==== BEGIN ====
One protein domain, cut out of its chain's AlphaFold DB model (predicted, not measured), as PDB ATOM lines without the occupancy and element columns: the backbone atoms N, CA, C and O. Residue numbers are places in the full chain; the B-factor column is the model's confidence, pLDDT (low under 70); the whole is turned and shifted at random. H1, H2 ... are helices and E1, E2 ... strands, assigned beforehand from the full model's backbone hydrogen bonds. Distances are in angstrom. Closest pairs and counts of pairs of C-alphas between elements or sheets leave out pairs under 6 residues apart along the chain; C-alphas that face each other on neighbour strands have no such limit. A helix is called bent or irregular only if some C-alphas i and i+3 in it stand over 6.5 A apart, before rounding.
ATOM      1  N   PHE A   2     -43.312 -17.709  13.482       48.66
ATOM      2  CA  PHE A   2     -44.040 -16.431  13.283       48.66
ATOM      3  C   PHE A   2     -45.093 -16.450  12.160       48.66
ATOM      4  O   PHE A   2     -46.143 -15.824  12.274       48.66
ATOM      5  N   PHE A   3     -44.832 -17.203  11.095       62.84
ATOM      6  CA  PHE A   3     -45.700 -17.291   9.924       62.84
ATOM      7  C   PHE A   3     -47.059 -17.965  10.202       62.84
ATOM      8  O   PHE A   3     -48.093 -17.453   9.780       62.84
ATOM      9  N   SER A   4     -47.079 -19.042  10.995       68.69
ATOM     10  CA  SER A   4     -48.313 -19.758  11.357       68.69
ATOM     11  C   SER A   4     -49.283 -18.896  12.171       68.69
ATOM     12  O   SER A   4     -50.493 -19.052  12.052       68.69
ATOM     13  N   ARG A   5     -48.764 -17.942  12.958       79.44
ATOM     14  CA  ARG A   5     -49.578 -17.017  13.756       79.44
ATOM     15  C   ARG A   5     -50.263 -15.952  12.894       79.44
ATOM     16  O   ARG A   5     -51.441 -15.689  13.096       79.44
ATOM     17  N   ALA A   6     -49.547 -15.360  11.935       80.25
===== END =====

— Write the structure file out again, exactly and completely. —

One protein domain, cut out of its chain's AlphaFold DB model (predicted, not measured), as PDB ATOM lines without the occupancy and element columns: the backbone atoms N, CA, C and O. Residue numbers are places in the full chain; the B-factor column is the model's confidence, pLDDT (low under 70); the whole is turned and shifted at random. H1, H2 ... are helices and E1, E2 ... strands, assigned beforehand from the full model's backbone hydrogen bonds. Distances are in angstrom. Closest pairs and counts of pairs of C-alphas between elements or sheets leave out pairs under 6 residues apart along the chain; C-alphas that face each other on neighbour strands have no such limit. A helix is called bent or irregular only if some C-alphas i and i+3 in it stand over 6.5 A apart, before rounding.
ATOM      1  N   PHE A   2     -43.312 -17.709  13.482       48.66
ATOM      2  CA  PHE A   2     -44.040 -16.431  13.283       48.66
ATOM      3  C   PHE A   2     -45.093 -16.450  12.160       48.66
ATOM      4  O   PHE A   2     -46.143 -15.824  12.274       48.66
ATOM      5  N   PHE A   3     -44.832 -17.203  11.095       62.84
ATOM      6  CA  PHE A   3     -45.700 -17.291   9.924       62.84
ATOM      7  C   PHE A   3     -47.059 -17.965  10.202       62.84
ATOM      8  O   PHE A   3     -48.093 -17.453   9.780       62.84
ATOM      9  N   SER A   4     -47.079 -19.042  10.995       68.69
ATOM     10  CA  SER A   4     -48.313 -19.758  11.357       68.69
ATOM     11  C   SER A   4     -49.283 -18.896  12.171       68.69
ATOM     12  O   SER A   4     -50.493 -19.052  12.052       68.69
ATOM     13  N   ARG A   5     -48.764 -17.942  12.958       79.44
ATOM     14  CA  ARG A   5     -49.578 -17.017  13.756       79.44
ATOM     15  C   ARG A   5     -50.263 -15.952  12.894       79.44
ATOM     16  O   ARG A   5     -51.441 -15.689  13.096       79.44
ATOM     17  N   ALA A   6     -49.547 -15.360  11.935       80.25